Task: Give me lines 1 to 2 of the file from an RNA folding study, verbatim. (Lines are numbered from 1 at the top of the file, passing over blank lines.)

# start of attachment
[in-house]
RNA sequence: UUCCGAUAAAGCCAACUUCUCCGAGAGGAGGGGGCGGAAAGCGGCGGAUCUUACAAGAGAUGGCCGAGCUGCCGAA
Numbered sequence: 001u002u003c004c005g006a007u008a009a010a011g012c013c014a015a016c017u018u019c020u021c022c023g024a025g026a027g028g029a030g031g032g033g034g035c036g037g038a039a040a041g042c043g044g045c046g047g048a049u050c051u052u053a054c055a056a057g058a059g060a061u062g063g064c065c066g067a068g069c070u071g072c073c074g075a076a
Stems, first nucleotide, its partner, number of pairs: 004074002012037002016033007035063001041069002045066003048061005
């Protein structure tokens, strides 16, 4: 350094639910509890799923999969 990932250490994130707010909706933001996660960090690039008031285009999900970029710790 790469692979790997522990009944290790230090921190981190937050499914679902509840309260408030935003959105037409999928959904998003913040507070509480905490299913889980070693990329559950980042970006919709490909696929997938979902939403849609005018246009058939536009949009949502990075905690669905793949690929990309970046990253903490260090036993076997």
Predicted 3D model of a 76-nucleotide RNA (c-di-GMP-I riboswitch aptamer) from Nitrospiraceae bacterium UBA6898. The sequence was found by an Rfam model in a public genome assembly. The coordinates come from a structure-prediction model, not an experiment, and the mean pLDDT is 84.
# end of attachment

[in-house]
RNA sequence: UUCCGAUAAAGCCAACUUCUCCGAGAGGAGGGGGCGGAAAGCGGCGGAUCUUACAAGAGAUGGCCGAGCUGCCGAA